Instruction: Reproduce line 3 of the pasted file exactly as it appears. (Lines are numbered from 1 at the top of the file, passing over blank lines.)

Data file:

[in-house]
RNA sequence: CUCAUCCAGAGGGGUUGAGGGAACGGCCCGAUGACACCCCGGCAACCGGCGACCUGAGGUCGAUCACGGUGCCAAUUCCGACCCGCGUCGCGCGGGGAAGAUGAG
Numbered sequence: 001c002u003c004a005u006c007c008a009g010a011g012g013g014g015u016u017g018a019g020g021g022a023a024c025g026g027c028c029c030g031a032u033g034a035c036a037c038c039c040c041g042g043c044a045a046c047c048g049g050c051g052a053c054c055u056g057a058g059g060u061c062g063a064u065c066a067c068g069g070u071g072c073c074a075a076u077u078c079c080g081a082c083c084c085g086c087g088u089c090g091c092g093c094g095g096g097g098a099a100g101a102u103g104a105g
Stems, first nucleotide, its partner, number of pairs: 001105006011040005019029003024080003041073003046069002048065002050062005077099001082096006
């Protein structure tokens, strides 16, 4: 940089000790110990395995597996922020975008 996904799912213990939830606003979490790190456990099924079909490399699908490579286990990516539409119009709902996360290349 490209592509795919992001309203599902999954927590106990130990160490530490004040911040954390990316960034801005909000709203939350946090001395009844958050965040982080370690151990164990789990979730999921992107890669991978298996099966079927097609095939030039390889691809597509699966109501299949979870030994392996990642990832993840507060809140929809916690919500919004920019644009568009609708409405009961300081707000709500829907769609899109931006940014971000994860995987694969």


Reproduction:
Numbered sequence: 001c002u003c004a005u006c007c008a009g010a011g012g013g014g015u016u017g018a019g020g021g022a023a024c025g026g027c028c029c030g031a032u033g034a035c036a037c038c039c040c041g042g043c044a045a046c047c048g049g050c051g052a053c054c055u056g057a058g059g060u061c062g063a064u065c066a067c068g069g070u071g072c073c074a075a076u077u078c079c080g081a082c083c084c085g086c087g088u089c090g091c092g093c094g095g096g097g098a099a100g101a102u103g104a105g